Daily Fishing and Outdoor Report

Friday/Saturday, June 20/21, 2008: Waves: Small. Water clarity: Improving; good to very good. Water temps: Wide swings, especially near inlets; upper 50s to md-60s. Let’s turn to fluke first. I’ve go…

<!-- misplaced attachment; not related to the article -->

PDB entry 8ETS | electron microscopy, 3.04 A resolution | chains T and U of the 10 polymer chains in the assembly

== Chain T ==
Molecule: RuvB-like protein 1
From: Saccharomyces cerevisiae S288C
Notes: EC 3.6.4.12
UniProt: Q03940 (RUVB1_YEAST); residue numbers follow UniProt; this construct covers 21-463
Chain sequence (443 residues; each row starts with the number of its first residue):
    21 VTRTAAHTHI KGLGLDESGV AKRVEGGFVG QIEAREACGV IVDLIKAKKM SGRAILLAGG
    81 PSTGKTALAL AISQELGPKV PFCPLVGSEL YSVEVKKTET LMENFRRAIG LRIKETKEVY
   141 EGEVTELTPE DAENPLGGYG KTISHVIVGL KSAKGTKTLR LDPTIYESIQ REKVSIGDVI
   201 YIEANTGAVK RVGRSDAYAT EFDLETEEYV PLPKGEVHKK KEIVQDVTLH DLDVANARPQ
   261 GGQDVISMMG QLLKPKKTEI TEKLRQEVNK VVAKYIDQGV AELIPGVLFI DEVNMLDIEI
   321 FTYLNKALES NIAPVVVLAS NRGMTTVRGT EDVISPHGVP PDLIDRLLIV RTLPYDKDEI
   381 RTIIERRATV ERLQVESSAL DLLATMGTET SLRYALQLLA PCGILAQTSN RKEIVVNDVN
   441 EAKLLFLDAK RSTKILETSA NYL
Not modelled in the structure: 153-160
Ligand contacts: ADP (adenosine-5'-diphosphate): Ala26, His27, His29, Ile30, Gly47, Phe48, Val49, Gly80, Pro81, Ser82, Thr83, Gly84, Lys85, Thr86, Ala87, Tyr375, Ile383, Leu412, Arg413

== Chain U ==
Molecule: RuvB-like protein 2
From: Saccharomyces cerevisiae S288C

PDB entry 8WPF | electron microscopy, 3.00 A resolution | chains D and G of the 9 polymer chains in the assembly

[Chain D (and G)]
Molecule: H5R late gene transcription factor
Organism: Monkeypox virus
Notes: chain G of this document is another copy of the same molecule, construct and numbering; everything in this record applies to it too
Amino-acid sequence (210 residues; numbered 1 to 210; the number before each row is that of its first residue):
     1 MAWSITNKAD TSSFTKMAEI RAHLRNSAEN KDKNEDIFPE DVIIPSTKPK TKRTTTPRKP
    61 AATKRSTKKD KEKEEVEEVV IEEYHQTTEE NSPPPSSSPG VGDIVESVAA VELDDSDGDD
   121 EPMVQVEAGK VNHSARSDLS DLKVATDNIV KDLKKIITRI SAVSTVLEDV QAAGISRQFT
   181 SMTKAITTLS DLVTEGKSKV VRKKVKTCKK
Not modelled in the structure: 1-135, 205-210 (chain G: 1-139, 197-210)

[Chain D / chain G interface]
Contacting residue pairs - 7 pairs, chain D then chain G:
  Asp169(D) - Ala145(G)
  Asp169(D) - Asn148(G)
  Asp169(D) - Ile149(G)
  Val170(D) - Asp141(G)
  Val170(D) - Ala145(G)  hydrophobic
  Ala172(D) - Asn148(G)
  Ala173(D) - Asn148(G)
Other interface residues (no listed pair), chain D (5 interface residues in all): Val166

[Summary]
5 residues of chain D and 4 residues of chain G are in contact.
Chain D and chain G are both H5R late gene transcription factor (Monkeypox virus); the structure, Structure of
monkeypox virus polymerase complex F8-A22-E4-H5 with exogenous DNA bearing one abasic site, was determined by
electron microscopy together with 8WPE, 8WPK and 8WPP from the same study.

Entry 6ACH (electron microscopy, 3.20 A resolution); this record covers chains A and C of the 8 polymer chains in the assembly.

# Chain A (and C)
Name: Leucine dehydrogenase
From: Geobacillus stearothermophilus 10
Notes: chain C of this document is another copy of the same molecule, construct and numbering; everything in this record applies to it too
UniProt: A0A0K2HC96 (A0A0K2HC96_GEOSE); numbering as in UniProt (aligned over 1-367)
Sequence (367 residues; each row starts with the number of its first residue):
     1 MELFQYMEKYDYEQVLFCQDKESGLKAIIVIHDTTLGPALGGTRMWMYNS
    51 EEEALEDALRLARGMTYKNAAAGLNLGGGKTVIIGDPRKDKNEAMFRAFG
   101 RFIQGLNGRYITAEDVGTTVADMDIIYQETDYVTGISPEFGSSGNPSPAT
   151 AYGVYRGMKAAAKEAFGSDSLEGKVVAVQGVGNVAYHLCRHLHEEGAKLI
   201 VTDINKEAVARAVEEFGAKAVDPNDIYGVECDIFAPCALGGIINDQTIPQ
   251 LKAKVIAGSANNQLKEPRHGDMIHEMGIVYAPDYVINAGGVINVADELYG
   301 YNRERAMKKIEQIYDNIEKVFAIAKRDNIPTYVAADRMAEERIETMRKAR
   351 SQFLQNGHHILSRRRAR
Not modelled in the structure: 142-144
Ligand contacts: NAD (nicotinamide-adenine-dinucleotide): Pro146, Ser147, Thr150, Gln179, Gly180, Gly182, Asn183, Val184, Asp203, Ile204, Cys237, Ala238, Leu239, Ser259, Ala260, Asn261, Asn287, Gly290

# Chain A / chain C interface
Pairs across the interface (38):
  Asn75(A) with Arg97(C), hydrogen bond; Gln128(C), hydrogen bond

Friday/Saturday, June 20/21, 2008: Waves: Small. Water clarity: Improving; good to very good. Water temps: Wide swings, especially near inlets; upper 50s to md-60s. Let’s turn to fluke first. I’ve gotten more reports of good fluking despite a high throwback count. Consistent with the way it’s been all spring, the fishing pressure for flatties is itself flat. I had one fellow on the south end note that he was the only boat fluking in a usually popular (and often packed) zone. The reason for this low-level fluke fishing phenomena is likely multifold. We are just now into graduation week for schools so we haven’t seen the full influx of summer anglers just yet. Also, there is that ambiguous “gas price factor.” We have yet to see how that will pump-shock will play out on all fishing and boating fronts. Another reason folks are not fluking heavily is the huge attraction of major bass below bunker pods; a bass bite that will end with warmer water (as the big bass drift back south – not north). Finally, the assumption that the new larger minimum size will make it impossible to find take-home fluke has folks foregoing drift time. For surfcasters, there is a real decent surf-fluke bite but the take-home percentage there is rock bottom, pet the couple guys doing it. The largest flattie I know of was taken on the south end of BH. Not surprisingly, it went for a pink GULP! (Unknown shape) being jigged for bass and weakfish. And there have been some more nice weakfish taken on jigs, mainly near inlets. One of the best anglers I know – and a conservationist on par with myself – picked up a nice 8-poundish (hand-scale) weakie near The Dike and brought it home for BBQ’ing. “I was really upset when I opened it up to find it was so ripe with bright orange eggs. I was sure it was a spawned out fish that fattened up before going back out to sea,” he told me. Hey, the number of fish this guy lets go he shouldn’t give it a second thought. Speaking of that “out to sea” reference, larger weaks do exit the bay after spawn but are seldom if ever caught “out at sea.” I’m sure the commercial guys know the whereabouts of those large spawned out fish. I’d have to guess they ball up in deeper water off Delaware and Hudson (and Chesapeake?) bays, likely sharing space with large summer bass -- hanging there dining on the heavy forage associated with those bio-rich sites. Bassing is as good as the surface winds allow. Calmer conditions allow for easy bunker finds and bassing approaching epic. Winds inspire trolls, which are not hitting on the same number of cylinders as the snag-and-drop method. Still, H.M. nabbed his biggest bass ever (41-4) using on-the-move spoons. The shark talk has duskys in the mix, despite cold water. There is always confusion over ID’ing a dusky and a brown and a sandbar shark. Firstly, the brown shark and the sandbar shark are the same species, Carcharhinus plumbeus (formerly Carcharhinus milberti), just different colloquial names. Locally, “brown shark” is the more common usage. The dusky – sometimes improperly referenced as just another name for brown/sandbar shark -- it is a totally different species, Carcharhinus obscurus. There is no easy way to tell these two apart, i.e. in the water. The most notable differentiation – and the only way I can quickly ID one from the other -- is the huge dorsal fin on the brown/sandbar shark. It’s almost disproportionately large. I hesitate to even bring this up but the brown/sandbar shark has one of the largest dorsal fins in the shark realm, sometimes constituting as much a 18 percent of the fish’s entire weight! Hopefully it is not the type meat for shark fin soup or you can kiss the species goodbye. The dusky has a significantly smaller dorsal while the dorsal fin on the brown/sandbar is also significantly further forward than the dusky shark. Dusky sharks attain some serious length, up to 9-feet. Brown/sandbar sharks top out at 7 feet and are usually much smaller on average. Both these species don’t reach sexual maturity until nearly 20 years of age – and even then they reproduce very slowly. Extreme care should be taken when catching and releasing since rough handling often proves fatal – as it does with any sharks, which (despite their tough reputation) have very delicate internal organs. Sharks hauled over the edge of a transom often have internal organs burst by the animal’s own weight. Here’s a NMFS release, which I believe is referring to our brown/sandbar shark (Carcharhinus plumbeus.) “Our recent stock assessments show we need to take strong conservation measures to stop overfishing of sandbar and other sharks to allow these species to rebuild,' said Jim Balsiger, acting assistant administrator for NOAA's Fisheries Service. 'These sharks, like many sharks, mature late, grow slowly and produce few young, making them particularly vulnerable to fishing pressure.' ”The rule also requires all sharks to be offloaded at the dock with all fins naturally attached. That's designed to improve enforcement against shark finning, in which fishermen remove the highly valuable fins from sharks at sea and discard the carcasses overboard. ”The new rule, to be published in the Federal Register Tuesday, establishes a separate sandbar shark annual commercial quota of 87.9 metric tons. The previous sandbar quota was 1,017 metric tons. The new shark regulations become effective July 24.” J, I fished Thursday out front dogging the bunker schools up and down the island, and lost one nice bass at the boat. Friday there seemed to be less bunker visible, but there were still plenty and almost no fish on them, I managed two gator blues, one going 18 pounds. Nothing like two weeks ago, maybe that push of bass have moved North? Friday afternoon I took my kids crabbing, except we really never got going with the whole crabbing thing. After I had 5 crab lines set up with bunker I decided to add a 6th on the end of my bunker snagging rod putting a piece of bunker on the snagging hook which was still rigged from earlier in the day. No sooner had I dropped the hook and put the rod in the holder when it bent over double and screamed. My daughter picked up the rod and started to work a very decent fish. I saw a flash of purple and knew it was a tide runner. The fish put on a great show but was eventually bested by my daughter. Go figure, a 30” weakfish jumping all over a weighted treble hook dropped over the side with a piece of bunker on it. After that start of course we rigged a second rod and then proceeded to catch multiple smooth doggies which seemed to fight much harder than usual. We also caught a small bluefish and a large kingfish. It was fun non-stop action for about an hour. I wonder what would have happened with some grass shrimp chum? Paul